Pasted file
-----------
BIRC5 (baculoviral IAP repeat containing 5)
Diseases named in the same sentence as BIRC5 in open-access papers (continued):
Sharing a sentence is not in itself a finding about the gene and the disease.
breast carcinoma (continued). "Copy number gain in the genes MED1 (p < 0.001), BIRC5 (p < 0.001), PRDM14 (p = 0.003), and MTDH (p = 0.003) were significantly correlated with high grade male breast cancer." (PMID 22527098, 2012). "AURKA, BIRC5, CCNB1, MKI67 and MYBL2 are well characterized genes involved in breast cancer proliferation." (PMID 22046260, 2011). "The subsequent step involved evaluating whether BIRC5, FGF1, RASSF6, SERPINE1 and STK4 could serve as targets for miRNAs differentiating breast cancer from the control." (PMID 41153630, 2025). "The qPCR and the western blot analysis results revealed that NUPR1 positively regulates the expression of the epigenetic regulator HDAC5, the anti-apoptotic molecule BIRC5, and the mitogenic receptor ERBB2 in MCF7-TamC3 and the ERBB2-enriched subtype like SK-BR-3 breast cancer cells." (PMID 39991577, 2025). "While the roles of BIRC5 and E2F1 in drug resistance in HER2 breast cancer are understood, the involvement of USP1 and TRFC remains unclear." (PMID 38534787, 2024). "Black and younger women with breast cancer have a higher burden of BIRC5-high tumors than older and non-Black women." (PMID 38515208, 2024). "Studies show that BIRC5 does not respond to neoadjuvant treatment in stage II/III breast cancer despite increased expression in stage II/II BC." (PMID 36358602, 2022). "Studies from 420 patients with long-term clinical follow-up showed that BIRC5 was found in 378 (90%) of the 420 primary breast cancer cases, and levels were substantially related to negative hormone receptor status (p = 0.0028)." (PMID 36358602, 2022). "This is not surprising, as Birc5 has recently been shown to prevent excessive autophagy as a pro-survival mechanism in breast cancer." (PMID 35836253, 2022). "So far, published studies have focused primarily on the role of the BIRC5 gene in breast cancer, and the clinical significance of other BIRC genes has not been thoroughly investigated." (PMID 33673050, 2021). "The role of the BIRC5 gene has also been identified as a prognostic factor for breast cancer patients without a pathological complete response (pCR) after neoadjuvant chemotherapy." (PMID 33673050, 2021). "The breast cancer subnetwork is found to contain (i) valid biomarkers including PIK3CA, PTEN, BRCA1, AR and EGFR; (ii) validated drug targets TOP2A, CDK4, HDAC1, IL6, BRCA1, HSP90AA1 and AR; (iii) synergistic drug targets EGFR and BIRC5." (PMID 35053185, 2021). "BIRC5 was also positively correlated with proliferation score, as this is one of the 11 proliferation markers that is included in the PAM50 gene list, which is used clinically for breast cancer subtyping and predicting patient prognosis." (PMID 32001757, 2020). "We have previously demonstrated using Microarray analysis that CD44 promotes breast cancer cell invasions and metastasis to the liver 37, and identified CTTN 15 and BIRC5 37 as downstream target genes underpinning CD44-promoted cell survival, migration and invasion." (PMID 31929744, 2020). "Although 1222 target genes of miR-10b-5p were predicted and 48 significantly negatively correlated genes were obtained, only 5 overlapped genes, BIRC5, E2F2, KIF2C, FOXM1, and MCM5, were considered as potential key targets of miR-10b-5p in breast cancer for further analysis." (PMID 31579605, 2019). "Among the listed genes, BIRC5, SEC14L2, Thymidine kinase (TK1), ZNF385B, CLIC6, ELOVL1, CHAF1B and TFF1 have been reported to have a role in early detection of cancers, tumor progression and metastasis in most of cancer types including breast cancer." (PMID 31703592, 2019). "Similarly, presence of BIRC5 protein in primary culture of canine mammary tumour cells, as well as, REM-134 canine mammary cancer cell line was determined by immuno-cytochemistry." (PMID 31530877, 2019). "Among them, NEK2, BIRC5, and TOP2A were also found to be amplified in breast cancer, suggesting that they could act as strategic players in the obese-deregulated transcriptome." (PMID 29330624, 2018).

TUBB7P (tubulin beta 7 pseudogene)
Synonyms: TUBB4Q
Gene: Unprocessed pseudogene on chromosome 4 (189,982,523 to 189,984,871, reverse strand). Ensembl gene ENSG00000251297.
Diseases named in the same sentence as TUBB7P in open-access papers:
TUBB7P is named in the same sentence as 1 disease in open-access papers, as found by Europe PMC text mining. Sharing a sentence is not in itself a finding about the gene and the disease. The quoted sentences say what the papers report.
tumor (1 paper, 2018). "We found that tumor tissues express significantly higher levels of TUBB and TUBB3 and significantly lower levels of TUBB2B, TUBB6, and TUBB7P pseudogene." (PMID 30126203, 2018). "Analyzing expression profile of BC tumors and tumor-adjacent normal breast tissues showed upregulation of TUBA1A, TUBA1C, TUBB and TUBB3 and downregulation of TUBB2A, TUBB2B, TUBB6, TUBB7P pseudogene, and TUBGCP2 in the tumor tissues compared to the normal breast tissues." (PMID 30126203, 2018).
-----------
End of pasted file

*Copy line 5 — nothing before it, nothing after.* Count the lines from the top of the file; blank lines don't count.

TUBB7P (tubulin beta 7 pseudogene)